LexaGene CEO Discusses COVID-19 Testing, Commercialization Strategy -- SECFilings.com
Redondo Beach, California--(Newsfile Corp. - April 16, 2020) - SECFilings.com, a leading financial news and information portal offering free real time public company filing alerts, announces the publication of an interview with Dr. Jack Regan, CEO and Founder of LexaGene Holdings Inc. (OTCQB: LXXGF) (TSX-V: LXG), discussing the company's development of genetic analyzers capable of quickly and accurately detecting pathogens, including COVID-19.
Dr. Regan has an extensive background in virology, and particularly respiratory pathogens and bio-threat agents. In the interview, Dr. Regan covers the unique capabilities of the LexaGene Genetic Analyzer, and the company's evolving commercialization strategy in light of the current pandemic and the FDA's Emergency Use Authorization program to get COVID-19 related products into the marketplace more quickly.
Q. Let's get right to the most topical point. LexaGene's LX Analyzer is capable of detecting coronavirus RNA and returning results in one hour. Can you talk a bit about your LX Analyzer's capabilities as compared to some of the testing and detection solutions that are currently available?
A. The limitations of current testing that we've been seeing for COVID-19 can be boiled down to three different factors: accuracy, time-to-result, and breadth of detection, all of which LexaGene has solved. Here is some more detail on these three critical factors.
Simply put, accuracy is a measure of how often your test returns the correct answer. The type of chemistry used in detecting pathogens affects accuracy. To achieve high accuracy - certified clinical testing reference laboratories have highly skilled technicians perform a gold standard chemistry called PCR. Another type of chemistry, called isothermal amplification is sometimes used, but multiple peer reviewed journal articles have shown that it does not have the same level of accuracy as PCR tests. As such, it is important to evaluate how harmful a false result is for the ability to contain a new virus from spreading to others.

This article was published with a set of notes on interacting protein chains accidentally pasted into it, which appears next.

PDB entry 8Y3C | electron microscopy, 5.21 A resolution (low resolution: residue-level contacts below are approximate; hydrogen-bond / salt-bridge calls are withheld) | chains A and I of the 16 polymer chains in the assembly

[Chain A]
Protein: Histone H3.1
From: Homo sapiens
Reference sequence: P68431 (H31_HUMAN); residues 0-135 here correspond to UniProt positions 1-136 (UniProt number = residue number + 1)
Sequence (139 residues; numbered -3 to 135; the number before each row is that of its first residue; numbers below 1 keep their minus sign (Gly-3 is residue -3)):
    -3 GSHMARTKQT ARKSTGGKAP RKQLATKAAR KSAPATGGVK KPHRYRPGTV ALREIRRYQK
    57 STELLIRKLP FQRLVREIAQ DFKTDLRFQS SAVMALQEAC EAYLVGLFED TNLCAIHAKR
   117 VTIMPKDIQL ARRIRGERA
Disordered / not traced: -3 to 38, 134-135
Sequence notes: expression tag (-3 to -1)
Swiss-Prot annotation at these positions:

For diagnostics, the shorter the time-to-result the better for rapid decision-making. Standard time-to-result is >24 hours, as the vast majority of tests are performed using PCR in reference laboratories, where samples can spend hours in transit and manual steps in the lab. By automating the chemistry so that testing can occur at the point-of-need, it is possible to drastically improve the time-to-result. At first glance, super-fast point-of-care tests (e.g. < 20 min) performed inside the hospital by healthcare workers seem fantastic, but these tests (isothermal and antibody-based) are much more likely to return a false negative result due to inferior chemistry, which can have dire consequences. PCR, by contrast is highly accurate.
As far as breadth of detection is concerned, the more pathogens a test screens for - the more likely it is to return a result that is valuable to the healthcare provider. For COVID-19 testing, the vast majority of tests performed today are singleplex tests - which means they only test for COVID-19, which leaves physicians in the dark when the test comes back negative (which happens most of the time).